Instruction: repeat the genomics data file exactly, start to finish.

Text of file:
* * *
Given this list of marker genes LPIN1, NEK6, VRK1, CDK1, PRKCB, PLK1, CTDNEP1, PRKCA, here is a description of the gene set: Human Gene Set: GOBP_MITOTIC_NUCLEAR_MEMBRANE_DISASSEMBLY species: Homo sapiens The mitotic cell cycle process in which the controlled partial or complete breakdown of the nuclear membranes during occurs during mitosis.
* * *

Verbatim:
Given this list of marker genes LPIN1, NEK6, VRK1, CDK1, PRKCB, PLK1, CTDNEP1, PRKCA, here is a description of the gene set: Human Gene Set: GOBP_MITOTIC_NUCLEAR_MEMBRANE_DISASSEMBLY species: Homo sapiens The mitotic cell cycle process in which the controlled partial or complete breakdown of the nuclear membranes during occurs during mitosis.